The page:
Posted by: Jess Riley | September 23, 2008

Awareness of Surroundings

One big difference between roleplaying on an MMORPG and in a lot of other mediums is that there’s a visual representation of what the world around you looks like. Of course, in other mediums you have descriptions and all kinds of other things, but having an actual image of what it is that your characters are looking at can be a lot of help in roleplaying.

One of the main ways that this is done is just by being aware of what’s going on around you – for example, if you’re roleplaying having a toddler walking around at your feet, it’s probably best if you move away from the staircase first. If it’s snowing outside and you come across a campfire, why not sit down right near it and make reference to the warmth, rather than just picking a spot wherever? Heck – when it comes to places to sit, why not position yourself on the table instead of on a chair? I’ve seen many variations on this theme, ranging from climbing statues to sit on the top, to climbing furniture to perch on top of the bookshelf, and if done with some kind of in-character justification (ranging from ‘I’m more comfortable sitting here’ to ‘This is furthest from the rotting man in the corner’) can really be an asset to a scene if done properly.

It doesn’t even have to be as serious as this. I have a character who is exceedingly nervous of coming into physical contact with other people, and whenever anyone stands too near her (really, why would you want to be standing on top of each other?), I make a point of making her back off a few paces. This is particularly effective when the other person notices and continues to back her into a corner because of the difference in their personal space bubbles.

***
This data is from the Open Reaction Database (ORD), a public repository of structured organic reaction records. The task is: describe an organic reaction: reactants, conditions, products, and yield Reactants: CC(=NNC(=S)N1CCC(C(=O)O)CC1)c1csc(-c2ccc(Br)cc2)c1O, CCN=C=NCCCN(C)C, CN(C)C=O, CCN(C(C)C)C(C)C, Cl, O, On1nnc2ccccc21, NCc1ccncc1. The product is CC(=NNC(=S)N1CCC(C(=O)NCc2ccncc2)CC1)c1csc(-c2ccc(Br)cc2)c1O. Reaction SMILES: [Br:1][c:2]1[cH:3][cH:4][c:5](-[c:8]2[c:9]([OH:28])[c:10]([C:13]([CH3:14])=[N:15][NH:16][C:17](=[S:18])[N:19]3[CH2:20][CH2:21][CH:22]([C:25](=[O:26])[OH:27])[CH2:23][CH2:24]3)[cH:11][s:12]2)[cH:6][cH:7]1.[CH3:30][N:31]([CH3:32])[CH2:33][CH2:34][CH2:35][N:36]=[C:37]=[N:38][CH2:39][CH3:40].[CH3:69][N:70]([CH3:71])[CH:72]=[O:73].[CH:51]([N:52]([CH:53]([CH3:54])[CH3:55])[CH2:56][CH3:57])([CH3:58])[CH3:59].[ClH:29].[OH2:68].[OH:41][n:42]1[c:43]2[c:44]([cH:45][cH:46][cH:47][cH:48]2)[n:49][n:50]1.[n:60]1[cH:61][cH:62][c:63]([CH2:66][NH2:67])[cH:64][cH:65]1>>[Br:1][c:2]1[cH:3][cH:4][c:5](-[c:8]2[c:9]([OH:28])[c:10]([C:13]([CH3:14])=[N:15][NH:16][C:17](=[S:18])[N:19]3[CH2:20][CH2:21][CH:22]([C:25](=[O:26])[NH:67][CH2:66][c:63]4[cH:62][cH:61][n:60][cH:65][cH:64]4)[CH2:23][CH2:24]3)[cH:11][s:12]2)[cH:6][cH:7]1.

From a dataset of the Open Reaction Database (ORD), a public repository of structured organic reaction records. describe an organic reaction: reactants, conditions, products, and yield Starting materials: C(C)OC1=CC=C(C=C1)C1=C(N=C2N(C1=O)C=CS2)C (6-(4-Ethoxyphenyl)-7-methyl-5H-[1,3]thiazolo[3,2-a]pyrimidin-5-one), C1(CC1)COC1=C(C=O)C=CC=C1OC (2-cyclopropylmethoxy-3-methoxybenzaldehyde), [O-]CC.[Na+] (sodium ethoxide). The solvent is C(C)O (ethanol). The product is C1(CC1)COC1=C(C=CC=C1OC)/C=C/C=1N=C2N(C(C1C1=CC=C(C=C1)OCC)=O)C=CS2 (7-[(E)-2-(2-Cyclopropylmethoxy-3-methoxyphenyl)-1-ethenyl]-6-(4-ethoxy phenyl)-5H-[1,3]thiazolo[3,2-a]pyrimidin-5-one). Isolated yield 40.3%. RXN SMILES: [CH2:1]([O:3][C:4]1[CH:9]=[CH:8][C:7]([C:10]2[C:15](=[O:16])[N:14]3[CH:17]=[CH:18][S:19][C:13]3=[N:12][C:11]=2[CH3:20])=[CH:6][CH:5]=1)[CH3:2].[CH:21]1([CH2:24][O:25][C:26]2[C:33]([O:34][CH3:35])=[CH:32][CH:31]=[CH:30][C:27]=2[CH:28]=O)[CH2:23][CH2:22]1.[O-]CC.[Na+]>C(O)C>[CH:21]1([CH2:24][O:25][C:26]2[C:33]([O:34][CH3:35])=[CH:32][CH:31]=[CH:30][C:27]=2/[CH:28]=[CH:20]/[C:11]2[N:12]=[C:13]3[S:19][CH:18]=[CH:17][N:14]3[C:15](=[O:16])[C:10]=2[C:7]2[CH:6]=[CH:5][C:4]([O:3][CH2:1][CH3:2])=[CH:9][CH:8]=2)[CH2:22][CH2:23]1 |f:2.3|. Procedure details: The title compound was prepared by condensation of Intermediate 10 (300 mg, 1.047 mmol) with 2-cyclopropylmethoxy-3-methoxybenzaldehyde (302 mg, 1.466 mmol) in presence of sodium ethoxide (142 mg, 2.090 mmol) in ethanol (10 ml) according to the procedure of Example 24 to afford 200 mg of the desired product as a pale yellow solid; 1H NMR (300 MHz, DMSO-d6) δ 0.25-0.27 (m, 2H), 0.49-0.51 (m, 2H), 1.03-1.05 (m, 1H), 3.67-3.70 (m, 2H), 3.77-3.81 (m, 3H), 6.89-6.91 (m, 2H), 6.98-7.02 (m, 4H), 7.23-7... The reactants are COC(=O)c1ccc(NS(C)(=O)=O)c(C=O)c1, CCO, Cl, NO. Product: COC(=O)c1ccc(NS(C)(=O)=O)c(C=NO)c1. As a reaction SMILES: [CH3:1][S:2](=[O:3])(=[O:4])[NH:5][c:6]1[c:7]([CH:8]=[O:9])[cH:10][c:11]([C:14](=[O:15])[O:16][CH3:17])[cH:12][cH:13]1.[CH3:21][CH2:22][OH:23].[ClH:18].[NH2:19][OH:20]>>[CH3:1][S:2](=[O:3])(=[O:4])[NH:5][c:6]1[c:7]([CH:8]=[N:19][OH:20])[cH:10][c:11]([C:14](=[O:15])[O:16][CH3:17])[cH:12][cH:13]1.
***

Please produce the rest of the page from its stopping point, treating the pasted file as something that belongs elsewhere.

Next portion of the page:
Actually noticing these things can be difficult, of course. If I so much as took my eyes off the screen for a second to talk to someone in real life, I’d miss something subtle like one person taking a few steps back from another. If you want to do something like this and make sure everyone else notices, you can always back it up with an emote; in the example I gave above, following up the backing off a few steps with something like ‘/e shuffles back a few steps awkwardly’ could get the point across if they happened to miss your first move. Still, make sure you do make that first move – if you emote moving back and stay standing on top of one another, that could just get awkward.

This applies to things like taking damage. If you accidentally step in a fire and take damage, stamp around and yell, “Ouch!”. After a battle, reference the fact that you’re not doing at all well and that you need a moment to bandage your injuries. After all, even though you know your character will recover if they stand still long enough, it still hurts to be knocked down to half their original hit points. Surely they’ll be experiencing at least a little bit of pain and suffering after an intense battle.

Making use of the environment around you, and making use of the fact that you can see how each character is moving, generally, can really improve a scene.


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